Zappone declines to give deadline for publication of report into illegal birth registrations

The report will be based on the results of a scoping exercise announced in May last year following the discovery by Tusla of 126 cases in which births were illegally registered between 1946 and 1969 in the records of St Patrick’s Guild.

Zappone declines to give deadline for publication of report into illegal birth registrations

Children's Minister Katherine Zappone has declined to give a deadline for the publication of the long-delayed report into illegal birth registrations.

The report will be based on the results of a scoping exercise announced in May last year following the discovery by Tusla of 126 cases in which births were illegally registered between 1946 and 1969 in the records of St Patrick’s Guild.

The scoping exercise is being led by independent reviewer, Marion Reynolds, and involves the Adoption Authority of Ireland (AAI) and Tusla.

The report was initially due in October 2018 but has been delayed numerous times.

The Irish Examiner has revealed documented cases of illegal adoptions and illegal birth registrations since as far back as 2010, including the fact that the AAI warned the Department of Children and Youth Affairs (DCYA) about the scale of the problem on three separate occasions in 2011, 2013, and in 2015.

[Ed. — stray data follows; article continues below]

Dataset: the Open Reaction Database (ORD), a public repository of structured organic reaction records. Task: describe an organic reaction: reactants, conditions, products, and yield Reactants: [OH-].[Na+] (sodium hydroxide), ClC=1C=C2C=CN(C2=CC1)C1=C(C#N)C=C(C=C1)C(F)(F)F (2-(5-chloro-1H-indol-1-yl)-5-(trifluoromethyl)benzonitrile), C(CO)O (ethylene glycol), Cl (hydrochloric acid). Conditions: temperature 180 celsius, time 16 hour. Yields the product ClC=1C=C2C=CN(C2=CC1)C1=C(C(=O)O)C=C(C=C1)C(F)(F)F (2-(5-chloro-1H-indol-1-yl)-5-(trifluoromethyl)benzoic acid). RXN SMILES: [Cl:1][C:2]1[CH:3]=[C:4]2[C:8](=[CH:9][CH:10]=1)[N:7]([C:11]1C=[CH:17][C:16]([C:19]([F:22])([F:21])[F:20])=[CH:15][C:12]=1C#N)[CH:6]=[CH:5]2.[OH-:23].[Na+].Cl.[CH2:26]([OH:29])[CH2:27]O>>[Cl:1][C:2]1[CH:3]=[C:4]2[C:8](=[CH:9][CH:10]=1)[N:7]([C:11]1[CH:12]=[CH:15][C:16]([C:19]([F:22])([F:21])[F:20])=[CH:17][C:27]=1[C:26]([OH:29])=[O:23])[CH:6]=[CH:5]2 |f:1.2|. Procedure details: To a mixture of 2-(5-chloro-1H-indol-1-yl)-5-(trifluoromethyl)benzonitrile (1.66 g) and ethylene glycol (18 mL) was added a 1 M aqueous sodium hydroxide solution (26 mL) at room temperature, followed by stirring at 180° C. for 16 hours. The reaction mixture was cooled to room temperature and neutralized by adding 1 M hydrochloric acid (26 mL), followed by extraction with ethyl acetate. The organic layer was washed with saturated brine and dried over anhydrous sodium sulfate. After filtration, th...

Responding to a question from Independent TD Catherine Connolly, Ms Zappone said she expected to receive the final report at the end of this week and committed to publishing the report in full. However, she declined to give a date for its publication.

"I would like to be able to do that but I do not feel I can, just right now. I do not know what it will say. Depending on what it says, that might mean I need more time with it. However, I absolutely commit that I will publish it," she said.

Adoption campaigners have hit out at the scoping exercise branding it "cosmetic" due to its narrow terms of reference.

The review is looking at a sample of just over 1% of records and is not looking for evidence of illegal adoptions. Instead, records are being compared against a set list of 24 labels or "markers" which might indicate an illegal birth registration.

Campaigners have said it is unlikely that adoption agencies signposted an illegal act using markers or labels in any systematic way.

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